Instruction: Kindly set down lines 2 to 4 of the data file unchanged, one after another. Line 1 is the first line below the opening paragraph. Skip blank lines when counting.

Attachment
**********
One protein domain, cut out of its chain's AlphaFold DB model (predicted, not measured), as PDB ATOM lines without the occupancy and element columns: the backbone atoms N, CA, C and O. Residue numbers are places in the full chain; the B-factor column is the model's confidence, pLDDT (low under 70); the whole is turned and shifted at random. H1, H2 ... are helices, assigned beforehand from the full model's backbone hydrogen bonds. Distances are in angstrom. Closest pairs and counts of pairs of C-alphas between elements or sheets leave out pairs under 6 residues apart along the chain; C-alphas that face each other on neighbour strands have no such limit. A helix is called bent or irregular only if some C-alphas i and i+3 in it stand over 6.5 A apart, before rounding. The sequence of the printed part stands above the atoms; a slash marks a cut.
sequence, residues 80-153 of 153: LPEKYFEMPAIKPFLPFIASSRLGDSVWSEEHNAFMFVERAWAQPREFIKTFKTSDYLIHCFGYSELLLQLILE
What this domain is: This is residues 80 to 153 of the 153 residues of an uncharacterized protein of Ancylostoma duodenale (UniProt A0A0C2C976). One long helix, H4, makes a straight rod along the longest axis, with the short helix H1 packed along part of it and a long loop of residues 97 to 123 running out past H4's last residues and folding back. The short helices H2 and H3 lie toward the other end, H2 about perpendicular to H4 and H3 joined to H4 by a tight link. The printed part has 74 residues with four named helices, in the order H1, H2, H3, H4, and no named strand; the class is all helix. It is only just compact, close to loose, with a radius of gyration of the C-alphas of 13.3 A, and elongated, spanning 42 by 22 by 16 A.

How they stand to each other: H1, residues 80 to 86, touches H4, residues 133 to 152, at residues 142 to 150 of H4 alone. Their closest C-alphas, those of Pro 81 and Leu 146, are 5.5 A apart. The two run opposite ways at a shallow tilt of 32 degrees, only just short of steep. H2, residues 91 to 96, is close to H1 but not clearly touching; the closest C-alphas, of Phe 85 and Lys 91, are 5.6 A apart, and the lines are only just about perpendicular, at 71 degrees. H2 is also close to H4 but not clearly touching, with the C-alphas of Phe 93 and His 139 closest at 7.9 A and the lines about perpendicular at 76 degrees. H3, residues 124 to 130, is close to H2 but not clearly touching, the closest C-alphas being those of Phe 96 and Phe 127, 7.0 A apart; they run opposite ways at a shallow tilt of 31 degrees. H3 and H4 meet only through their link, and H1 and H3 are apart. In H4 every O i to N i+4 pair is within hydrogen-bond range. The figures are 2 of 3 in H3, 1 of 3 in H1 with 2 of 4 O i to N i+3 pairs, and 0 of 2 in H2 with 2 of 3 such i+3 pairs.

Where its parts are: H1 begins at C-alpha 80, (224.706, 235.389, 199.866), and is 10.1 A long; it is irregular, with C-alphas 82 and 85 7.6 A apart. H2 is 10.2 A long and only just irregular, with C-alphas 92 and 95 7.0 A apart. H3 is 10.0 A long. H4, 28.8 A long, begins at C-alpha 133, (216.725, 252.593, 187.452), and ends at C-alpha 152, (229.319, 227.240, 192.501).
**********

What this domain is: This is residues 80 to 153 of the 153 residues of an uncharacterized protein of Ancylostoma duodenale (UniProt A0A0C2C976). One long helix, H4, makes a straight rod along the longest axis, with the short helix H1 packed along part of it and a long loop of residues 97 to 123 running out past H4's last residues and folding back. The short helices H2 and H3 lie toward the other end, H2 about perpendicular to H4 and H3 joined to H4 by a tight link. The printed part has 74 residues with four named helices, in the order H1, H2, H3, H4, and no named strand; the class is all helix. It is only just compact, close to loose, with a radius of gyration of the C-alphas of 13.3 A, and elongated, spanning 42 by 22 by 16 A.

How they stand to each other: H1, residues 80 to 86, touches H4, residues 133 to 152, at residues 142 to 150 of H4 alone. Their closest C-alphas, those of Pro 81 and Leu 146, are 5.5 A apart. The two run opposite ways at a shallow tilt of 32 degrees, only just short of steep. H2, residues 91 to 96, is close to H1 but not clearly touching; the closest C-alphas, of Phe 85 and Lys 91, are 5.6 A apart, and the lines are only just about perpendicular, at 71 degrees. H2 is also close to H4 but not clearly touching, with the C-alphas of Phe 93 and His 139 closest at 7.9 A and the lines about perpendicular at 76 degrees. H3, residues 124 to 130, is close to H2 but not clearly touching, the closest C-alphas being those of Phe 96 and Phe 127, 7.0 A apart; they run opposite ways at a shallow tilt of 31 degrees. H3 and H4 meet only through their link, and H1 and H3 are apart. In H4 every O i to N i+4 pair is within hydrogen-bond range. The figures are 2 of 3 in H3, 1 of 3 in H1 with 2 of 4 O i to N i+3 pairs, and 0 of 2 in H2 with 2 of 3 such i+3 pairs.

Where its parts are: H1 begins at C-alpha 80, (224.706, 235.389, 199.866), and is 10.1 A long; it is irregular, with C-alphas 82 and 85 7.6 A apart. H2 is 10.2 A long and only just irregular, with C-alphas 92 and 95 7.0 A apart. H3 is 10.0 A long. H4, 28.8 A long, begins at C-alpha 133, (216.725, 252.593, 187.452), and ends at C-alpha 152, (229.319, 227.240, 192.501).